Comparing the 3 types of surrogates (family members, primary care physicians, hospital-based physicians), our overall results are consistent with those of others who have found that family surrogates are more accurate than physicians.20,21 However, a closer examination of accuracy by type of scenario reveals that primary care physician accuracy is comparable to that of family surrogates in the extreme situations: current health, coma with no chance of recovery, and terminal cancer with significant pain. For these scenarios, primary care physicians were able to predict patient preferences to the same degree of accuracy as family members who have known the patient for 40 or more years. However, considering that hospital-based physicians were also able to achieve high levels of accuracy for the current health scenario and coma with no chance of recovery scenario without knowing the specific patients, it may be that primary care physicians were representing a generalized preference that many members of a community share and not responding to individual patient preferences. It should be noted that the accuracy for hospital-based physicians was slightly inflated in the scenario comparisons with the other surrogates because these means were collapsed across predictions made with and without the ADs.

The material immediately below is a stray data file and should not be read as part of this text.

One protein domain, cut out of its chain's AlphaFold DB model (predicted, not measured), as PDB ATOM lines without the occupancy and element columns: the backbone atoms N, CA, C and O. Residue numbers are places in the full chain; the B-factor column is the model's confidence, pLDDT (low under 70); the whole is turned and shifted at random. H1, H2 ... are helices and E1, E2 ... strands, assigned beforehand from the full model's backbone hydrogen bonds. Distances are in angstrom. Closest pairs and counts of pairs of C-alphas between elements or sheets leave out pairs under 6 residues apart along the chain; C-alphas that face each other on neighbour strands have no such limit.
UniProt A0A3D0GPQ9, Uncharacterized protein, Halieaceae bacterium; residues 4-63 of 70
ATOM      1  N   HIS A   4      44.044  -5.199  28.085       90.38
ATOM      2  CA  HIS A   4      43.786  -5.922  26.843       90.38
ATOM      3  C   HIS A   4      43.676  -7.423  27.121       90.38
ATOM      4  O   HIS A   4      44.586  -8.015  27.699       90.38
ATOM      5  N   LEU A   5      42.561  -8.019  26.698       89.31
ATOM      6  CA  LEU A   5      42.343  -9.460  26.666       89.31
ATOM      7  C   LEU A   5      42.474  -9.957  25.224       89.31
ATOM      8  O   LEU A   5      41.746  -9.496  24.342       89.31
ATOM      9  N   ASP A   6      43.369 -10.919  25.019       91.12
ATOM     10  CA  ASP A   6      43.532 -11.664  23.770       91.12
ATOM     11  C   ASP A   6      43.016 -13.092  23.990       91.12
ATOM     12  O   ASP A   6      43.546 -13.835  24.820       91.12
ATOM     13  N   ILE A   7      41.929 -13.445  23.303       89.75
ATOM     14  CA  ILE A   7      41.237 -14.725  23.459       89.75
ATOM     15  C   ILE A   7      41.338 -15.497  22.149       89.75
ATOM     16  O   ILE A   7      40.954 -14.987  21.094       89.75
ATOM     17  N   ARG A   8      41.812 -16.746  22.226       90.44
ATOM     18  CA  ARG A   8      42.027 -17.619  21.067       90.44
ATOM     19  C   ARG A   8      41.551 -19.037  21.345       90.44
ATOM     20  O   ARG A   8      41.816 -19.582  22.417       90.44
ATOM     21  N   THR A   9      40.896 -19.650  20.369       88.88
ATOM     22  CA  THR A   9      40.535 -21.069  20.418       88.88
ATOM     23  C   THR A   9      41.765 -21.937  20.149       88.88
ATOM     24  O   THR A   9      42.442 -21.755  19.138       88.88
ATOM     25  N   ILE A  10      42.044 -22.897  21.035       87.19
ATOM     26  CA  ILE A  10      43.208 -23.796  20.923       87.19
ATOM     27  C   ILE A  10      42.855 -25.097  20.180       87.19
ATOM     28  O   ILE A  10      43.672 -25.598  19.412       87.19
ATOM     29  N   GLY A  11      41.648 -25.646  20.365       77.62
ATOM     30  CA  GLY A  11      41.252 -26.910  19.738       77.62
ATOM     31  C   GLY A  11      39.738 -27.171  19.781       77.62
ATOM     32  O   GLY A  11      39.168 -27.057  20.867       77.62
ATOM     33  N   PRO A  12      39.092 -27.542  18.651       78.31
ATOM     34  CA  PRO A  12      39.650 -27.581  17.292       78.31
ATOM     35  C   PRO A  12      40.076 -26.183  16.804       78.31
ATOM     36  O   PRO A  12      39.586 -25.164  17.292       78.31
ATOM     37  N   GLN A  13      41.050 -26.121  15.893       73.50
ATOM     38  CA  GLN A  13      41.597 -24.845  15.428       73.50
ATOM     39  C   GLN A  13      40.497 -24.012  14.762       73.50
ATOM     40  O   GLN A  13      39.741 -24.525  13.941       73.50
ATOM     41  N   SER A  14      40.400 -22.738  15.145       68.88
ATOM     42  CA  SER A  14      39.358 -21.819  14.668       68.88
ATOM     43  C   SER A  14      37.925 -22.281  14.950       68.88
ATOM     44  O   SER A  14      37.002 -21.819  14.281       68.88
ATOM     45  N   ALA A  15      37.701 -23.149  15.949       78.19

Although the finding that hospital-based physicians showed low levels of accuracy is not surprising, we were surprised to find that hospital-based physicians without the benefit of ADs were as accurate as the primary care physicians for many of the scenarios. In addition to the "extreme" scenarios, hospital-based physicians' accuracy reached comparable levels when imagining patients who had emphysema or a stroke. It may be that the hospital-based physicians develop an awareness of what medical treatments most elderly adults would want due to their direct experience with patients who have these health impairments, and their experience in making end-of-life decisions. However, without a direct relationship with the patient, their accuracy is less than that of family members.